Roberto Toledo, fourth journalist murdered in Mexico since the beginning of the year

He’s the director of the local news site Monitor Michoacan for whom worked Roberto Toledo as a cameraman and video editor, who announced his death on Monday.

According to Armando Linares who points out that his media had received threats for his work investigating government corruption in Mexico, three assailants allegedly shot dead Roberto Toledo in the town of Zitacuaro.

“For denouncing corrupt administrations, civil servants and politicians, this led today to the death of one of our colleagues”, said Armando Linares. “People approached him and shot him”.

“The Monitor Michoacán team has suffered death threats for weeks and months. We know where it comes from”, he added without, however, naming precisely the people he thinks are responsible.

Roberto Toledo is the fourth journalist murdered since the beginning of the year in this country.

Mexico in shock after several murders of journalists

On January 25, several hundred people gathered in Mexico in front of the headquarters of the Ministry of the Interior, under the slogan “We demand justice”. Photos of murdered journalists were then projected on the walls of the building.

Other gatherings of this type had also been convened in about forty cities across the country, including Tijuana, under the slogan: “Neither silence nor oblivion”, and all followed the mid-January assassination of two journalists in Tijuana in less than a week.

Lourdes Maldonado Lopez was killed on January 23 by “firearm while in a vehicle”, the Baja California state attorney general’s office said in a statement. She “worked as a journalist”, added the prosecution, announcing the opening of an investigation.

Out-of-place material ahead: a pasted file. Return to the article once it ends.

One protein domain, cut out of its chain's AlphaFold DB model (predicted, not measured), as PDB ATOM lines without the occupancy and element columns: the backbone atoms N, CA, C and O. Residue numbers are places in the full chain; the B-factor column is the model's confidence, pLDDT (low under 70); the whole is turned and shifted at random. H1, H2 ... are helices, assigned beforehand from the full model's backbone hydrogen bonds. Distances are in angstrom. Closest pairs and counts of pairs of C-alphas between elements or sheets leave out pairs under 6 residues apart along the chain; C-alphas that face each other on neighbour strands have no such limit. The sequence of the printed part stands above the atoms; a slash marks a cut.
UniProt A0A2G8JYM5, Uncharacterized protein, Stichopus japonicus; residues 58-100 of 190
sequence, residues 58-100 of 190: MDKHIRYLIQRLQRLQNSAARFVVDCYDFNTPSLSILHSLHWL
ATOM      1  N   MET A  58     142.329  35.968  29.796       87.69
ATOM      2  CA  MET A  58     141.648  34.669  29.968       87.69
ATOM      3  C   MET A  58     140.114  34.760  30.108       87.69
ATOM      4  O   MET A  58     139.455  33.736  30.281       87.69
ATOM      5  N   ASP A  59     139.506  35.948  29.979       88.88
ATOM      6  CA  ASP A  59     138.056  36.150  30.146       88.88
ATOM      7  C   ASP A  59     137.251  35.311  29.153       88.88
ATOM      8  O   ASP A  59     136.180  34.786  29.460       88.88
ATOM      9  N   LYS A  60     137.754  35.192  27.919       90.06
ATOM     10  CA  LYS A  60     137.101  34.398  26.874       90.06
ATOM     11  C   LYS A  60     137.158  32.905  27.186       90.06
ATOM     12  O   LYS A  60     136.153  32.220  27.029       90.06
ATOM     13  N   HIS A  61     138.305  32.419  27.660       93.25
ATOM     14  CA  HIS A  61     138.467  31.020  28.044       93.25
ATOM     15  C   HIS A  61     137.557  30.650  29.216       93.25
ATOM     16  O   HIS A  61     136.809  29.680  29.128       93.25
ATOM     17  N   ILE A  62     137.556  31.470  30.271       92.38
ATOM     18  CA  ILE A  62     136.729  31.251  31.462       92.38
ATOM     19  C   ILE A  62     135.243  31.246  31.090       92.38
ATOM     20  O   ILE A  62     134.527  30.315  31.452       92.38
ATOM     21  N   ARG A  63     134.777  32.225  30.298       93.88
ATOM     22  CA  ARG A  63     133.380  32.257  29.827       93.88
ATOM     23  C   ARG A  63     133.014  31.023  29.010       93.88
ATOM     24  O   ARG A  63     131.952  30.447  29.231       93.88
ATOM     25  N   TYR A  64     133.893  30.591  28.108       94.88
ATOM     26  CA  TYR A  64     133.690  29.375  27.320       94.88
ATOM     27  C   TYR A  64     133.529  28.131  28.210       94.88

She worked for Primer System of Noticias (PSN), a television channel belonging to Jaime Bonilla, governor of the state of Baja California from 2019 to the end of 2021, and close to the Mexican president Andres Manuel Lopez Obrador.

The victim had won a lawsuit a few days ago against PSN, which she had been suing for nine years for unfair dismissal.

She had asked President Lopez Obrador in March 2019, “support, aid and justice” claiming to have “fear for (her) life”, according to a video reposted on social networks at the announcement of his assassination.

President Lopez Obrador called “lamentable” the murder of the journalist. “We need to do a thorough investigation”, he added during his almost daily press conference.

He said he stayed in touch with the journalist after her intervention in early 2019.

“You cannot automatically link a labor law complaint to a crime”, he warned.

“Let’s not forget, that’s all I ask, that we are coming out of a period of decadence, and that the violence began to manifest itself 20 or 30 years ago”, concluded the left-wing president invested at the end of 2018 by promising to break with the neo-liberalism of his predecessors whom he accuses of all evils (corruption, inequalities, violence).

Another journalist, the photoreporter Margarito Martinez, had been killed on January 17 in the same city. He collaborated with the weekly Zeta, the daily Jornada and foreign journalists reporting from the region. The prosecution said it was not ruling out any motive in its investigation.

Mexico, one of the most dangerous countries in the world for journalists

At least seven journalists were killed in 2021 in Mexico, according to an AFP count, which tries each time to establish whether the victim was still active, and whether he was killed because of his journalistic work. .

This seems to be the case in the state of Veracruz (southeast), where a man presented as a journalist, JoseLuis Gamboa, was found stabbed to death on January 10, multiple sources said on Monday. “Gamboa had denounced and strongly criticized the local authorities for their relationship with organized crime”, according to the NGO Reporters Without Borders, which ranks Mexico 143rd (out of 180) in its 2021 World Press Freedom Index.

Mexico is considered one of the most dangerous countries in the world for journalists, exposed to reprisals from drug cartels operating in several of the country’s 32 states.

A hundred journalists have been killed since 2000, according to figures from the Commission on Human Rights.

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